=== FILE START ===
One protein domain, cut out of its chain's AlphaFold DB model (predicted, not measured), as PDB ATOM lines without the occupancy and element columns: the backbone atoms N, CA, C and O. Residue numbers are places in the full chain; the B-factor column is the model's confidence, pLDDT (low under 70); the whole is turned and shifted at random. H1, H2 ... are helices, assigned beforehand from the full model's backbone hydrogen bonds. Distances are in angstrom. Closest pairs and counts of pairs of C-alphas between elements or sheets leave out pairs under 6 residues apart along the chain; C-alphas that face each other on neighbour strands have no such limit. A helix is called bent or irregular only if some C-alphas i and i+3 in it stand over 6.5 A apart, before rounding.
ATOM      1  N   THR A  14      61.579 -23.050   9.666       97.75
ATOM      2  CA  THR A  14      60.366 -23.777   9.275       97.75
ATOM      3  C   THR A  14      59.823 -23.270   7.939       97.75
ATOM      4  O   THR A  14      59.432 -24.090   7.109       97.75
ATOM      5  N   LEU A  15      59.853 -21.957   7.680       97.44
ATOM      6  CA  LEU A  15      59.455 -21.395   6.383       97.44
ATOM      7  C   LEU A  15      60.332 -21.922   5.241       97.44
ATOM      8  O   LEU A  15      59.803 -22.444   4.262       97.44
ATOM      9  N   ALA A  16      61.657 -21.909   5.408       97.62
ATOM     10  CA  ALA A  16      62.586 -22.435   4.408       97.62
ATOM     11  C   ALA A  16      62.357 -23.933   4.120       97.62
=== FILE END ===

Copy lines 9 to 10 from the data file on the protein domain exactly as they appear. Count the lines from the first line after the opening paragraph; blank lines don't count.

ATOM      9  N   ALA A  16      61.657 -21.909   5.408       97.62
ATOM     10  CA  ALA A  16      62.586 -22.435   4.408       97.62